Replacing the body’s defenses

Bone marrow transplant is the best long-term alternative for treating IPEX syndrome, a rare childhood immune disease

Team at the Children’s Institute in São Paulo remove blood from the bone marrow of a donor for subsequent transplant in a child

Léo Ramos Chaves

The study of rare diseases sometimes depends on major international collaborations to obtain a more complete vision of the best therapeutic approach to a clinical condition that affects a small number of patients. This was the spirit that guided the work of a team of 83 researchers from 38 medical centers in 18 countries, including Brazil. The team of specialists contrasted the results of two approaches used to treat IPEX (immunodysregulation polyendocrinopathy enteropathy X-linked) syndrome, an unusual and serious autoimmune disease that only affects male newborns. Because of a genetic defect, the defense cells in these children mount an uncontrolled attack on various organs in their own bodies.

The first approach, known as hematopoietic stem cell transplant (using cells from the bone marrow or umbilical cord), attempts to provide the child with a new immune system containing healthy cells that do not manifest the disease (or at least express it to a lesser degree). The second, which is based on the use of immunosuppressive drugs, attempts to reduce the activity of the body’s defense cells, which in the case of IPEX syndrome turn against the body rather than protecting from external threats. Based on 96 cases treated from 2000 to 2016 in the countries participating in the study, the team found that the success rate of the two therapies was similar, although slightly higher for the transplants. The treatments improved quality of life in approximately two-thirds of the patients, according to an article published in March 2018 in the Journal of Allergy and Clinical Immunology.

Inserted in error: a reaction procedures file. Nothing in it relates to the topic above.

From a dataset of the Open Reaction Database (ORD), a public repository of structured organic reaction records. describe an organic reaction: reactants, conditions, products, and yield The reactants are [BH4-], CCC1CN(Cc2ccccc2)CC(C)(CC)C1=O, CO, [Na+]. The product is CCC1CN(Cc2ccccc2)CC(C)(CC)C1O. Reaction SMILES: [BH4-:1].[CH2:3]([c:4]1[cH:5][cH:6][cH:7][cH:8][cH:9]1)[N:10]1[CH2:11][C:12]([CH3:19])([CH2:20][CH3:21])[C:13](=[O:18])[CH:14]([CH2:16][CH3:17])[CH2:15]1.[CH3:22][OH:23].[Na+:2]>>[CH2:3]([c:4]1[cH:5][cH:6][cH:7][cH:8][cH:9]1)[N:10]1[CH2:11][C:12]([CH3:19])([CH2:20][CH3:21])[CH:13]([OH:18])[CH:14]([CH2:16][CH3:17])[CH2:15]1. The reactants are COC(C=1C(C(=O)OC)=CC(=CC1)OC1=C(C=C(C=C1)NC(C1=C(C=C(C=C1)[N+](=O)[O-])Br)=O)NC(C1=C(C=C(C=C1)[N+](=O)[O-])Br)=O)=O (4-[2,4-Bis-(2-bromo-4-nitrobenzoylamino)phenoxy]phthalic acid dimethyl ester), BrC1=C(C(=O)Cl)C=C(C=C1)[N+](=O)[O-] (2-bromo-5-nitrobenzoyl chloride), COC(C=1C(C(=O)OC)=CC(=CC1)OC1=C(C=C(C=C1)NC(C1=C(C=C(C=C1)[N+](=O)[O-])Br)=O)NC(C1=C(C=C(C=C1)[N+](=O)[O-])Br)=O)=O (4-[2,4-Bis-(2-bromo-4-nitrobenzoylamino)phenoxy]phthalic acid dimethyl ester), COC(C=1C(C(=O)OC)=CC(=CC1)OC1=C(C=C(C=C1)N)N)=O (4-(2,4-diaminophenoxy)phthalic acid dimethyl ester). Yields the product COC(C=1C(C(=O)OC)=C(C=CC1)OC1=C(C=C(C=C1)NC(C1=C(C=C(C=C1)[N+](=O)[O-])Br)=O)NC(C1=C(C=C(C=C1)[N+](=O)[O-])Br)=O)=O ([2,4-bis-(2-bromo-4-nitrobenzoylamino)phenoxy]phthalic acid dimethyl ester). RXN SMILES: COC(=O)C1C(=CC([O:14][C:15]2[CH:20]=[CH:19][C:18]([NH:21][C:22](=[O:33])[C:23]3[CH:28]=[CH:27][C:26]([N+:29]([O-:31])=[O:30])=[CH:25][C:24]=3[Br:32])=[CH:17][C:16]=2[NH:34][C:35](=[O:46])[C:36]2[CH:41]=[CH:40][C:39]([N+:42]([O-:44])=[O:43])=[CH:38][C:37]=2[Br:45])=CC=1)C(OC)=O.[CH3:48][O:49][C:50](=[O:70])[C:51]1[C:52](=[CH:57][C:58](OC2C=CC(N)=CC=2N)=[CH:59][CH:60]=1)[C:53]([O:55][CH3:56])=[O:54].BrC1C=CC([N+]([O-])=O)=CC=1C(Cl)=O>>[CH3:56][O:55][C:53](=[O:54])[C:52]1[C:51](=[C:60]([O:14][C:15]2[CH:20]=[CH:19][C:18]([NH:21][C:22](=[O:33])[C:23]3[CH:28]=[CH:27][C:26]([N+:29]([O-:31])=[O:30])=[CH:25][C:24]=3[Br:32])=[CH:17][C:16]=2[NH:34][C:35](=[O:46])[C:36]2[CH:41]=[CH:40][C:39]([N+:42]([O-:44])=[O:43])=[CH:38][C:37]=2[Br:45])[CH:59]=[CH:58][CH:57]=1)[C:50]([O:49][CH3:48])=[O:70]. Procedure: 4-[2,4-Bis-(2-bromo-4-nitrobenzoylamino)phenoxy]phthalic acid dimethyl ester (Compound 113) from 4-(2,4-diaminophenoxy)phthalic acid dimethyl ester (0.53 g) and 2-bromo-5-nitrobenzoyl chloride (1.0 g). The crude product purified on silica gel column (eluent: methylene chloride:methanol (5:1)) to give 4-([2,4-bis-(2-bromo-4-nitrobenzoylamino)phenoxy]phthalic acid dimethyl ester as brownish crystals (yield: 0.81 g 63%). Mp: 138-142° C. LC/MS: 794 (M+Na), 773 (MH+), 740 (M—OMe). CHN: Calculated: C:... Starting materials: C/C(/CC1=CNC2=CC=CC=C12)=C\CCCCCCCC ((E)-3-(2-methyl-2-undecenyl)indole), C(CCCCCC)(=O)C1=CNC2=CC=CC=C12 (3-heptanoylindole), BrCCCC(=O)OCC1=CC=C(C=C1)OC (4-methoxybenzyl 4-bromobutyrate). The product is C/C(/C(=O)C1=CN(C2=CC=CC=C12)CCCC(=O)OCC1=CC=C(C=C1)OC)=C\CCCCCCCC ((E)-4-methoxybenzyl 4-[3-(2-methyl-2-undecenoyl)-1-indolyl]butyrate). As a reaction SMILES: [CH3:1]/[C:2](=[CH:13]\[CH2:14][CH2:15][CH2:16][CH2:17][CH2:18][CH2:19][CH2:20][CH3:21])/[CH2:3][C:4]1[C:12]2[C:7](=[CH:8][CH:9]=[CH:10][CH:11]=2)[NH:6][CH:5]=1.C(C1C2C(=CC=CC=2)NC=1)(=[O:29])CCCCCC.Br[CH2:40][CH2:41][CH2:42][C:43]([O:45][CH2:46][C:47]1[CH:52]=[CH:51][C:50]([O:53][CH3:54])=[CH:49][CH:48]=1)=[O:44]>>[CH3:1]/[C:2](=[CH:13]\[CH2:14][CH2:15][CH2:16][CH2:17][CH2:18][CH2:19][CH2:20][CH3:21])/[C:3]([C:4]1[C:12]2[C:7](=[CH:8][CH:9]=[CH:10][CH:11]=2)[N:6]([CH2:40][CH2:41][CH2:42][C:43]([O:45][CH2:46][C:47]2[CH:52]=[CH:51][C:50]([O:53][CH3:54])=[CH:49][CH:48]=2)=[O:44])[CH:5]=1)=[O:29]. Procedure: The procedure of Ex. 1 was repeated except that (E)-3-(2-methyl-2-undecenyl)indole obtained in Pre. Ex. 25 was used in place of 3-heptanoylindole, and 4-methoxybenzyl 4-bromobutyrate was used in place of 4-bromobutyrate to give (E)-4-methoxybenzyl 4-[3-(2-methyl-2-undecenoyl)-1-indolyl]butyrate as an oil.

However, the profile of patients who benefited the most from the adoption of each strategy differed. Retrospective analysis of the cases (58 treated with stem cells and 34 with immunosuppressive drugs) found that transplantation was the best long-term strategy for newborn infants or children whose organs had not yet been damaged by IPEX syndrome. “Transplantation is much more expensive than immunosuppressant therapy. It can cost from R$200,000 to R$500,000 and requires two to four months of hospitalization,” says pediatrician Juliana Fernandes of the Children’s Institute at the University of São Paulo School of Medicine’s Hospital das Clínicas (FM-USP), who participated in the study. “But when it works, after two years the patients no longer need to take medications or be hospitalized. And those who only have immunosuppressant treatment will probably have to be hospitalized again.”

As a result, treatment with medications, which leaves the patient more vulnerable to infections, is only advised in patients who already have organ damage (in these cases, transplantation produced poor results, according to the study) or as an alternative to halt the progression of the disease before transplantation. The University of São Paulo participated in the study, with five cases of children with IPEX syndrome treated since 2008. Three of the five children received transplants of stem cells from their parents’ bone marrow or extracted from the umbilical cord. The transplants were paid for by the Brazilian Unified Health System (SUS).

IPEX: a summary

Full name
Immunodysregulation polyendocrinopathy enteropathy X-linked syndrome

Mutations in the forkhead box P3 (FOXP3) gene on the X chromosome, which impairs normal functioning of a specific group of blood cells, regulatory T lymphocytes. As a result, the defender cells begin to attack other cells and organs

Incidence in the population
Unknown. Affects only male newborns

Type 1 diabetes, chronic diarrhea, lower levels of red blood cells, antibodies, and platelets; inflammation and damage to the liver, kidneys, joints, and thyroid